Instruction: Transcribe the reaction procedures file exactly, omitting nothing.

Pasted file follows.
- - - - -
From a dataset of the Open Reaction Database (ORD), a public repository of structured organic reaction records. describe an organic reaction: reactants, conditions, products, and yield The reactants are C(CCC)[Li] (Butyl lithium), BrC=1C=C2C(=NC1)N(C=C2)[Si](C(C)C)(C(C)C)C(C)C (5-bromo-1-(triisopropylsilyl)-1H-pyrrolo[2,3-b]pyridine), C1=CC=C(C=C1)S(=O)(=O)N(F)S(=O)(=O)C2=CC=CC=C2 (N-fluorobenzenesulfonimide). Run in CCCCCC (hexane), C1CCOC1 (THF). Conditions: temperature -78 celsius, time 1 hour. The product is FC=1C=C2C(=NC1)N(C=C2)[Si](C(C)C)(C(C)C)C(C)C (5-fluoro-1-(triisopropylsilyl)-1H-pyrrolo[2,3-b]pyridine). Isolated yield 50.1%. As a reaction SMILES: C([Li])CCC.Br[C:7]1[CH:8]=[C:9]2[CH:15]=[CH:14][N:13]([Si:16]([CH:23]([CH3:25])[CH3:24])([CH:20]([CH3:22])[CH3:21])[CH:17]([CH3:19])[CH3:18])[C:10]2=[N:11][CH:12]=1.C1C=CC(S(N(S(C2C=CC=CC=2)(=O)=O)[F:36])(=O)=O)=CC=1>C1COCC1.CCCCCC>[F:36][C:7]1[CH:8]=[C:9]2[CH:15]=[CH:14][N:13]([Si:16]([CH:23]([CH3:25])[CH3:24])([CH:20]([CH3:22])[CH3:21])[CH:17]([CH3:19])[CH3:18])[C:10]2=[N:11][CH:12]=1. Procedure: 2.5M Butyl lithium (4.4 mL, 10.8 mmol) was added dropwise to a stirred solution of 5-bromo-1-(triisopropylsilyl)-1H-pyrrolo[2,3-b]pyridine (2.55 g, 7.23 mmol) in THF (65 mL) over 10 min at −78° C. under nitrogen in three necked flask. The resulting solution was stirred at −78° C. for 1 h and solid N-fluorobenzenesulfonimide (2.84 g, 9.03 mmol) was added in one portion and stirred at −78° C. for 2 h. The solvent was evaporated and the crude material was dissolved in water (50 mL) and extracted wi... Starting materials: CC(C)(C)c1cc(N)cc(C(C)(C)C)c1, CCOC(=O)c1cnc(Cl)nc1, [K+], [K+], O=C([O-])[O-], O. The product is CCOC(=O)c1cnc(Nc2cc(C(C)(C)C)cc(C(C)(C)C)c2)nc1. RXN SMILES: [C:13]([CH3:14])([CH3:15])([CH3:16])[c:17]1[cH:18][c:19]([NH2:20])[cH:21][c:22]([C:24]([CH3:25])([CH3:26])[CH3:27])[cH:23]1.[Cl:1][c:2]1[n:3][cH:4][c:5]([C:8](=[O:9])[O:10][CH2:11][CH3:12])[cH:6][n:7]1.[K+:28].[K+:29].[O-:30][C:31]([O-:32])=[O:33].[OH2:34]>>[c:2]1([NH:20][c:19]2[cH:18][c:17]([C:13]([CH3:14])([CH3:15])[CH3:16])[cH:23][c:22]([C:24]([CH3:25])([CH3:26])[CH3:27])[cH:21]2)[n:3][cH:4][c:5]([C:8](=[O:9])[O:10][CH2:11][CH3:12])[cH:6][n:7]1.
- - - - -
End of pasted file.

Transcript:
From a dataset of the Open Reaction Database (ORD), a public repository of structured organic reaction records. describe an organic reaction: reactants, conditions, products, and yield The reactants are C(CCC)[Li] (Butyl lithium), BrC=1C=C2C(=NC1)N(C=C2)[Si](C(C)C)(C(C)C)C(C)C (5-bromo-1-(triisopropylsilyl)-1H-pyrrolo[2,3-b]pyridine), C1=CC=C(C=C1)S(=O)(=O)N(F)S(=O)(=O)C2=CC=CC=C2 (N-fluorobenzenesulfonimide). Run in CCCCCC (hexane), C1CCOC1 (THF). Conditions: temperature -78 celsius, time 1 hour. The product is FC=1C=C2C(=NC1)N(C=C2)[Si](C(C)C)(C(C)C)C(C)C (5-fluoro-1-(triisopropylsilyl)-1H-pyrrolo[2,3-b]pyridine). Isolated yield 50.1%. As a reaction SMILES: C([Li])CCC.Br[C:7]1[CH:8]=[C:9]2[CH:15]=[CH:14][N:13]([Si:16]([CH:23]([CH3:25])[CH3:24])([CH:20]([CH3:22])[CH3:21])[CH:17]([CH3:19])[CH3:18])[C:10]2=[N:11][CH:12]=1.C1C=CC(S(N(S(C2C=CC=CC=2)(=O)=O)[F:36])(=O)=O)=CC=1>C1COCC1.CCCCCC>[F:36][C:7]1[CH:8]=[C:9]2[CH:15]=[CH:14][N:13]([Si:16]([CH:23]([CH3:25])[CH3:24])([CH:20]([CH3:22])[CH3:21])[CH:17]([CH3:19])[CH3:18])[C:10]2=[N:11][CH:12]=1. Procedure: 2.5M Butyl lithium (4.4 mL, 10.8 mmol) was added dropwise to a stirred solution of 5-bromo-1-(triisopropylsilyl)-1H-pyrrolo[2,3-b]pyridine (2.55 g, 7.23 mmol) in THF (65 mL) over 10 min at −78° C. under nitrogen in three necked flask. The resulting solution was stirred at −78° C. for 1 h and solid N-fluorobenzenesulfonimide (2.84 g, 9.03 mmol) was added in one portion and stirred at −78° C. for 2 h. The solvent was evaporated and the crude material was dissolved in water (50 mL) and extracted wi... Starting materials: CC(C)(C)c1cc(N)cc(C(C)(C)C)c1, CCOC(=O)c1cnc(Cl)nc1, [K+], [K+], O=C([O-])[O-], O. The product is CCOC(=O)c1cnc(Nc2cc(C(C)(C)C)cc(C(C)(C)C)c2)nc1. RXN SMILES: [C:13]([CH3:14])([CH3:15])([CH3:16])[c:17]1[cH:18][c:19]([NH2:20])[cH:21][c:22]([C:24]([CH3:25])([CH3:26])[CH3:27])[cH:23]1.[Cl:1][c:2]1[n:3][cH:4][c:5]([C:8](=[O:9])[O:10][CH2:11][CH3:12])[cH:6][n:7]1.[K+:28].[K+:29].[O-:30][C:31]([O-:32])=[O:33].[OH2:34]>>[c:2]1([NH:20][c:19]2[cH:18][c:17]([C:13]([CH3:14])([CH3:15])[CH3:16])[cH:23][c:22]([C:24]([CH3:25])([CH3:26])[CH3:27])[cH:21]2)[n:3][cH:4][c:5]([C:8](=[O:9])[O:10][CH2:11][CH3:12])[cH:6][n:7]1.